The boost in the foreclosure rate to close to 2.5 percent shows the raw side of a market correction made worse by shabby lending practices that lured some people to buy homes they could not afford. Some families will experience the heartbreak of losing those homes, but also some families who had been priced out of the market now can reach for that dream. Thanks to improved federal regulations, they stand a better chance of holding onto it.
Yes, there is bad news. The stock market is down and the housing market likely won't begin to bounce back this year. The federal deficit is expected to hit $400 billion this year. Worse yet, Washington has promised Social Security and Medicare benefits without paying for them. As a result, according to former Comptroller General David Walker, every American owns a $175,000 share of Uncle Sam's unfunded liabilities.
Health care costs have soared -- and that has made it more expensive for businesses to operate and governments to provide services. It doesn't matter that people with cancer and other serious illnesses stand a better chance of beating the disease, and enjoy a higher quality of life. Americans expect health care costs to rise more slowly, even if they are getting considerably more effective care. And it doesn't help when some adults have to work two part-time jobs to make ends meet, but don't qualify for health care insurance at either.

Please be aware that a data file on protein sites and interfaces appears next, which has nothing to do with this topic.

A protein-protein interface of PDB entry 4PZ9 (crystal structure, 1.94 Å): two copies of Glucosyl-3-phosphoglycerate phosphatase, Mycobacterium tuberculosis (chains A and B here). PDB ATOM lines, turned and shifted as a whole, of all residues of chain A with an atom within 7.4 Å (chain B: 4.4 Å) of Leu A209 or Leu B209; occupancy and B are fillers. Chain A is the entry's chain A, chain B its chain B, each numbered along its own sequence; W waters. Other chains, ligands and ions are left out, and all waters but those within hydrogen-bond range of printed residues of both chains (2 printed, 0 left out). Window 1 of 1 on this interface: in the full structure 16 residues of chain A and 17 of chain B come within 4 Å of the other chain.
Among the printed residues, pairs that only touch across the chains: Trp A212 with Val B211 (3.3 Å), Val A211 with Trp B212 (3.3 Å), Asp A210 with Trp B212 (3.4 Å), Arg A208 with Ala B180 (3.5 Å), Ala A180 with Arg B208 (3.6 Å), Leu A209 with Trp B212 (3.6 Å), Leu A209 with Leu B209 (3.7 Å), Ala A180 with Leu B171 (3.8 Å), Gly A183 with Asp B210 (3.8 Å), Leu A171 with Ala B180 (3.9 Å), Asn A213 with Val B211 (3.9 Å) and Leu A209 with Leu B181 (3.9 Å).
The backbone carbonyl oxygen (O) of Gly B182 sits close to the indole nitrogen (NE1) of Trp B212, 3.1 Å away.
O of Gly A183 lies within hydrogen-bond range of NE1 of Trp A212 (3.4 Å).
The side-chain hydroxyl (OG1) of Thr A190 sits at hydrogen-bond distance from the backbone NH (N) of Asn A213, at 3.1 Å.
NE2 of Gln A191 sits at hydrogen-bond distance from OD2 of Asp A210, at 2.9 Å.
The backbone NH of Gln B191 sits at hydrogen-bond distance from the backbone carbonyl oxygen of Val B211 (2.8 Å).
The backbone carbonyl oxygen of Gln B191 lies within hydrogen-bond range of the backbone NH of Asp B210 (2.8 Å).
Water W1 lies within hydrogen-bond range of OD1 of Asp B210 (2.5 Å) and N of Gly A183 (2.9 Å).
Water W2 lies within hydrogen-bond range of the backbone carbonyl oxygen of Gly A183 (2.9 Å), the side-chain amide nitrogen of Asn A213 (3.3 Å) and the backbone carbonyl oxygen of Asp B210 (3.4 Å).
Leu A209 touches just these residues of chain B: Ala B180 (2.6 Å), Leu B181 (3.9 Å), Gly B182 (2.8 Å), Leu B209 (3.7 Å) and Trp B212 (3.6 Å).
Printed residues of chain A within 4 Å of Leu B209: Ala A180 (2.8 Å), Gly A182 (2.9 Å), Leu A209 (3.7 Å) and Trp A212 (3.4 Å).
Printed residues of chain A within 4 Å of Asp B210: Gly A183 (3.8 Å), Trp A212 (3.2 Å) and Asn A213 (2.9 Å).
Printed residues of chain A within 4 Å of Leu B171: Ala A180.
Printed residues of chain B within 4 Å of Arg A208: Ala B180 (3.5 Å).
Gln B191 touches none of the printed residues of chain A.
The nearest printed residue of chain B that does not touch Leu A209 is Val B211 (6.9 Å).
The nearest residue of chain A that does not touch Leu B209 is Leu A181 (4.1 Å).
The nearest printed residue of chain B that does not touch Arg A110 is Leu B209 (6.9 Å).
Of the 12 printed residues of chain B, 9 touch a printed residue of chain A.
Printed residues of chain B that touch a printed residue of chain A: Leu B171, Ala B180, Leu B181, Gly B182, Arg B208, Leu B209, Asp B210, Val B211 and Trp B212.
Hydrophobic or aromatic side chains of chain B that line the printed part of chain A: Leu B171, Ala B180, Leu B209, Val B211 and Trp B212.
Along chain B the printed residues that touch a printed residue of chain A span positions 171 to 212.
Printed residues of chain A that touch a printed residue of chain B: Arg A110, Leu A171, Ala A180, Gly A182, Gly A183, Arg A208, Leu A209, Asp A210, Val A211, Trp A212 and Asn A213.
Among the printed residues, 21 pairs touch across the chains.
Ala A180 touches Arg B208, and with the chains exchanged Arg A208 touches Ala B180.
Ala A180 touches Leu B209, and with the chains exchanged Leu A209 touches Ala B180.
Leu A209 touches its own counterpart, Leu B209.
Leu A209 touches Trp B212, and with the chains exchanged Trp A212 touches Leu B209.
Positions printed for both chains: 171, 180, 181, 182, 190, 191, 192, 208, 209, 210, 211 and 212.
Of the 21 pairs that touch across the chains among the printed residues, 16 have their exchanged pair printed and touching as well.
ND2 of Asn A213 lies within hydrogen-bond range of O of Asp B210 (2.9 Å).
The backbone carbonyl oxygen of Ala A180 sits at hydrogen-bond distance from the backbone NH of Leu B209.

Do I worry about where this country is headed? Who doesn't? But what concerns me is that Americans keep expecting more goodies from their government -- with someone else always paying for it.
The other thing that worries me: We have no idea how good we have it.
Showdown in Jackson Hole: The Fed Challenged on its Own Turf in Wyoming by Group Likely to Finally Start Dismantling it | Rachel Alexander